The July War, 2006 By Majda Gama

The July War, 2006   

The blistering air in this season of drought
should fetter me to the cool metal
of my student bed, the concrete
embrace of a shady ground floor room
won’t do this afternoon. This afternoon
I am not a daughter of Abraham
whose life can be rendered into black & white
headlines or Biblical parables. I can escape
past Parliament square, where protestors surge
and words like “Save Beirut” are written on placards
that cannot yet emerge from my throat. The rote
words of condolence won’t do:
in the rubble of Saida there is a body in a white shroud;
the wife of a ’48 refugee. Her grandchildren
flee Israeli fighter planes on the road to Damascus
the path behind them erased.

It won’t do to go to Edgeware Road;
smoke nargila, let the Arabic pop music in the cafe
ease the ache of displacement. I wore the Shia sword
there, didn’t ponder Ali’s martyrdom (peace be upon him)
know that a charm worn over my heart
would stop a man in his tracks to ask
if I was Shia, nor know how to answer
as I fumbled at my throat to flip away the sword
that concealed ayat al-kursi, the verse of the chair
that I wear for protection. I swore to him
on my heart
(crossed it, hoped to die) that I am Sunni.

By Majda Gama


Majda Gama is Saudi-American poet based in the Washington, DC area where she has roots as a punk, DJ and activist. Two of her poems were picked by Ilya Kaminsky as honorable mentions in The Fairy Tale Review’s inaugural contest, other poems have appeared in Beloit Poetry Journal, Gargoyle, Hunger Mountain, Mizna, War, Literature & the Arts and are forthcoming in Duende and the Hysteria anthology. As a transnational nomad living between East and West, Majda has permanent culture shock.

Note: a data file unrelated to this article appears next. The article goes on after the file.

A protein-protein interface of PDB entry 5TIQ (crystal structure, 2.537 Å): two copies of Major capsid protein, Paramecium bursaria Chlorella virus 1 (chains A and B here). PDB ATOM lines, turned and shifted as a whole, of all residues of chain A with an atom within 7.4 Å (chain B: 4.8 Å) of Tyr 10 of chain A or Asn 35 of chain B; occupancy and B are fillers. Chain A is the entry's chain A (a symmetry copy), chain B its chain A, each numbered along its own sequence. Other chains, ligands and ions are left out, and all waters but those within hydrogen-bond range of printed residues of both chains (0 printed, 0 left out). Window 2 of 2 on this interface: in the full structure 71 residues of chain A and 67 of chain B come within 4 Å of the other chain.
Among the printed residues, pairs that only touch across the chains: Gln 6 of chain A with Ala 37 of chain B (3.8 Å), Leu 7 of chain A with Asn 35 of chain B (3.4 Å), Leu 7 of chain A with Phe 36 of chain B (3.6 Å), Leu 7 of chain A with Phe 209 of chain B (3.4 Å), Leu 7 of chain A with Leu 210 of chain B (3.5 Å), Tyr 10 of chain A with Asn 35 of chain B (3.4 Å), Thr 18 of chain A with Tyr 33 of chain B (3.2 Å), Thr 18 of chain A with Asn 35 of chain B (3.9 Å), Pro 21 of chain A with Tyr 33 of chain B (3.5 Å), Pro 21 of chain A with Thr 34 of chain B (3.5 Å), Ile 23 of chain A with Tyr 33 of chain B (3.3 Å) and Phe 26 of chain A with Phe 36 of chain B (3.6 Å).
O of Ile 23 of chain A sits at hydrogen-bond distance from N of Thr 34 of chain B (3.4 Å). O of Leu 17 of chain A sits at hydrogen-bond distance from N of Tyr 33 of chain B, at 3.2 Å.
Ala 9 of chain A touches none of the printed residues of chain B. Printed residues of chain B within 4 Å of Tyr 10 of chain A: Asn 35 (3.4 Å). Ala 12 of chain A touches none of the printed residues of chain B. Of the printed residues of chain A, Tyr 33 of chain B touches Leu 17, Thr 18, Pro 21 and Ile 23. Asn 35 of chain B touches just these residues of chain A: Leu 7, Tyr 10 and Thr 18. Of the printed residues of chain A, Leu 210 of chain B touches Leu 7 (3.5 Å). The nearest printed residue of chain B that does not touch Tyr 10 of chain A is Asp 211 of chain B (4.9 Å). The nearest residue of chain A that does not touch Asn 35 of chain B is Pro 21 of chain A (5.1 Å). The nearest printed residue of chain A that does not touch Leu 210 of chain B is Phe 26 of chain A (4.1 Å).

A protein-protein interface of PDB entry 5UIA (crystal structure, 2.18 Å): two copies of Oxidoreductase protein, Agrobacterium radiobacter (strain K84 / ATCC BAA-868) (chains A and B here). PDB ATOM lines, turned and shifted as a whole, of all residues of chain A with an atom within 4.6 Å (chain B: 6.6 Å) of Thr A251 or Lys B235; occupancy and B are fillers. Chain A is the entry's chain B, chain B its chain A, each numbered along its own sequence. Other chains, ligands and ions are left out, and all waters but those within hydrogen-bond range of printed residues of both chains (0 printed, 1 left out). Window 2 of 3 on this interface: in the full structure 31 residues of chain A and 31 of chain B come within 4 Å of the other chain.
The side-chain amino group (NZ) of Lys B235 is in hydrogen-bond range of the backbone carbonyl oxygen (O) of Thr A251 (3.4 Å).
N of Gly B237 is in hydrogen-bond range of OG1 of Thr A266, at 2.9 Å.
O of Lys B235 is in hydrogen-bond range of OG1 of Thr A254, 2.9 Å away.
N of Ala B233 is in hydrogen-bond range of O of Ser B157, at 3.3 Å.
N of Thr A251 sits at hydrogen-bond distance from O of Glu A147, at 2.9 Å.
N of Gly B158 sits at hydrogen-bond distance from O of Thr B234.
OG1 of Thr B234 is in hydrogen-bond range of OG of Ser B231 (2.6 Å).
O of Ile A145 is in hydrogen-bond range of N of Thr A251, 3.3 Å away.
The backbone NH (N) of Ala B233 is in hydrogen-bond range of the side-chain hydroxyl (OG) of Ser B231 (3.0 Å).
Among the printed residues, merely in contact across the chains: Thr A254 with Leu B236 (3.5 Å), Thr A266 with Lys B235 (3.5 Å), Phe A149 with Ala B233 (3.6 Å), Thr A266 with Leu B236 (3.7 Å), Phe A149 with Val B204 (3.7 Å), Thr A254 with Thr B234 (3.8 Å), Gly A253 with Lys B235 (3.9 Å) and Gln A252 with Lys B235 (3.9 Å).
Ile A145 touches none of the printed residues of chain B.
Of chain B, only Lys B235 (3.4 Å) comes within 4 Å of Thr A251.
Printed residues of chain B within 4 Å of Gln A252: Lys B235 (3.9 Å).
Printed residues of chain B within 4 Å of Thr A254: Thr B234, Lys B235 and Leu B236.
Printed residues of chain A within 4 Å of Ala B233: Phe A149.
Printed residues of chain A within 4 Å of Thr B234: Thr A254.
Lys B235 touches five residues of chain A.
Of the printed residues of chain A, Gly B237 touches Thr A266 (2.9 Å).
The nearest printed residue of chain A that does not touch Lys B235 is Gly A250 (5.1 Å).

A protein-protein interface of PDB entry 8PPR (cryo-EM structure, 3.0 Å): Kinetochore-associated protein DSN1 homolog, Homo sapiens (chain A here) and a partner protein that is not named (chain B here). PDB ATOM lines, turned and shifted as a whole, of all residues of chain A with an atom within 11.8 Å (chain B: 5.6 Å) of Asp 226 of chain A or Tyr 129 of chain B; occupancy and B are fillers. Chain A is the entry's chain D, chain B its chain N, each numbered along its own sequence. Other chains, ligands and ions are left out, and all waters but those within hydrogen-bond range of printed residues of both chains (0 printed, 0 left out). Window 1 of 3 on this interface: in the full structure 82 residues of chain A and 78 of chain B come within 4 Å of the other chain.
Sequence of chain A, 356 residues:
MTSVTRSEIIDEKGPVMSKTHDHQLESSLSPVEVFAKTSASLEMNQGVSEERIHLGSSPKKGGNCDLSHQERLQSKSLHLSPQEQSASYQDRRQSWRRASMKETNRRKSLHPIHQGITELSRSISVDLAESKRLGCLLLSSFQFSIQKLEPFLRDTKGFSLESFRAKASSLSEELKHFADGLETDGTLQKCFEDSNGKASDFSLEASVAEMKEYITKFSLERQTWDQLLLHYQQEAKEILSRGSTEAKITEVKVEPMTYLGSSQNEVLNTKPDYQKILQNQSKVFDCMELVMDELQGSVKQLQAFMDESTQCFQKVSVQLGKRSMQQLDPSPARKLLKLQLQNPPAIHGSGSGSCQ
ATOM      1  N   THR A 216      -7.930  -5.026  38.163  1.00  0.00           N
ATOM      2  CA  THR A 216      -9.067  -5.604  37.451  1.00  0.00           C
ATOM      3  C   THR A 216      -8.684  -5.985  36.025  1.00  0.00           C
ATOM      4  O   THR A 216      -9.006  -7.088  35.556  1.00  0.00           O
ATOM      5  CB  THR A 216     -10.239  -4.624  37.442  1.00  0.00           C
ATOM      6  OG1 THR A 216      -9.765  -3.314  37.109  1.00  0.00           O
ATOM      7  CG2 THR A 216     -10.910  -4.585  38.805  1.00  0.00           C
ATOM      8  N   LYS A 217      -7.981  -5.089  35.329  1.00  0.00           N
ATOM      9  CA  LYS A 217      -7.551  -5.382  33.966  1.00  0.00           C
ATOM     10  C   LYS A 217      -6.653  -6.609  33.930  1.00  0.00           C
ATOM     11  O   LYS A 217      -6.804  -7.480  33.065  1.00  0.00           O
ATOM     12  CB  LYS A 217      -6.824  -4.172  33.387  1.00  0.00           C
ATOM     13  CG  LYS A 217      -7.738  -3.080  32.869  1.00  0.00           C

Summer Job By John Stupp

Summer Job 

Engine blocks
came off production lines
all summer
in 1970
like nothing was wrong
even with Vietnam
and all that was happening
if a line went down
there was hell to pay
I filled in
where I could do the most damage
a foreman told me
I was like a bad blade on a lawn mower
no matter how many times I crossed
the grass it wouldn’t be right
you have a gift
he said—
I wanted to thank him
and the millwrights and electricians
who worked nonstop
forgetting me
but I wrote this poem instead

By John Stupp


John Stupp is the author of the 2007 chapbook The Blue Pacific and the 2015 full-length collection Advice from the Bed of a Friend both by Main Street Rag. His new book How Tuesday Began will be published by Finishing Line Press. Recent poetry has appeared or will be appearing in The Pittsburgh Poetry Review, By&By Poetry, LitMag and Off The Coast. He lives near Pittsburgh, Pennsylvania.

One-Sided Conversations Between a Black Girl and God By Madelyn McZeal

One-Sided Conversations Between a Black Girl and God

Dear God,
I have begun picturing
my entrance to Your kingdom
with my hands up
What does it mean
when I pray
until my palms are streaked with ash
Moses never mentioned
the aftermath of seeing God, burning,
turned to cinder
Lord, What does it mean
to be saved?

Dear God,
I pray that You teach me
how to bleed with mercy
I am slow of speech and
tongue but my hands are willing,

Dear God,
I toss the word
around my mouth,
my tongue burdened
by the weight of parting
this sea, keeping a dry path
for grief across my teeth
Why do You ask us
for such heavy a thing?

Dear God,
Postcard, burning bush, bullet,
send me a sign, Lord
I’ll be waiting with
my hands up

By Madelyn McZeal

Madelyn McZeal is a queer 17 year old African American girl from Houston, Texas. She enjoys old books, rainy days, and unfinished poems. She is an editor of Zig Zag Zine, a small publication for women, PoC, and members of the lgbt+ community. More information about the zine can be found at and her own poetry can be found at

To India At The 2016 Summer Olympics By Rishika Aggarwal

To India At The 2016 Summer Olympics

Girl starts / light-speed footsteps / girl meets
Girl starts / fingers reaching out / touches
for a moment